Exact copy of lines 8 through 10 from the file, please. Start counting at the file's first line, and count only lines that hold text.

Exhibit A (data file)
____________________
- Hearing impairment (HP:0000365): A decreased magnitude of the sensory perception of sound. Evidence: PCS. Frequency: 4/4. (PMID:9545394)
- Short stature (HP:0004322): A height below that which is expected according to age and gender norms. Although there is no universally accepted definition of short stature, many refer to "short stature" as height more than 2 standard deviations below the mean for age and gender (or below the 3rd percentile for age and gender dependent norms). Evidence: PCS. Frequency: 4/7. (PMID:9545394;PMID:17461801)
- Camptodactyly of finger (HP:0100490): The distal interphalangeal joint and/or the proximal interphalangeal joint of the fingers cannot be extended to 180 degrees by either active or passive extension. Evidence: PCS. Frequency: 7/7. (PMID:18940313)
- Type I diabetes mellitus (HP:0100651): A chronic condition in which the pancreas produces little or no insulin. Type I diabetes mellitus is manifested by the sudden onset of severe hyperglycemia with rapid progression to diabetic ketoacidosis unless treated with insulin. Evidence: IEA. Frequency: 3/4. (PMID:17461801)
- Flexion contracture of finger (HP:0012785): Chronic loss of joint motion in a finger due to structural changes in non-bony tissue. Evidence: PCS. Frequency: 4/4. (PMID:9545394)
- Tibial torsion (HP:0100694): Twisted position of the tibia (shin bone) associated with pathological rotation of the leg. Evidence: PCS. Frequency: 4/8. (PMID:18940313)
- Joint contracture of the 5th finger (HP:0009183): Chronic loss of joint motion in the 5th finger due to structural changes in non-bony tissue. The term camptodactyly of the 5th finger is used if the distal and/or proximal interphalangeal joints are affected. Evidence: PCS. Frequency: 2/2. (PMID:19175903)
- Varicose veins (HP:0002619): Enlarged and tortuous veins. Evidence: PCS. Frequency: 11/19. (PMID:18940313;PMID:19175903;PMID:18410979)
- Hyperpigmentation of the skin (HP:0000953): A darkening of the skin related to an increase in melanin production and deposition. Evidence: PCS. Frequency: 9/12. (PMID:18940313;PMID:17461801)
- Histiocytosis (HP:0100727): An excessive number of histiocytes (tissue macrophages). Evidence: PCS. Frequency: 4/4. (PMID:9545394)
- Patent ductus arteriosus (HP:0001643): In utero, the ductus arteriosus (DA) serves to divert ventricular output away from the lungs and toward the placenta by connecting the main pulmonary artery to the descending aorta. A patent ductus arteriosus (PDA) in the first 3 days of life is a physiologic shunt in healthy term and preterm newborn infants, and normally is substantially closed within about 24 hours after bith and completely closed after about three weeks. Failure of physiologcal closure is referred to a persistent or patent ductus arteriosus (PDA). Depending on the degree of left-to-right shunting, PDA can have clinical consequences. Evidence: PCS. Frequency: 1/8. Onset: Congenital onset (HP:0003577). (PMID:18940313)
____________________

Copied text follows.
- Varicose veins (HP:0002619): Enlarged and tortuous veins. Evidence: PCS. Frequency: 11/19. (PMID:18940313;PMID:19175903;PMID:18410979)
- Hyperpigmentation of the skin (HP:0000953): A darkening of the skin related to an increase in melanin production and deposition. Evidence: PCS. Frequency: 9/12. (PMID:18940313;PMID:17461801)
- Histiocytosis (HP:0100727): An excessive number of histiocytes (tissue macrophages). Evidence: PCS. Frequency: 4/4. (PMID:9545394)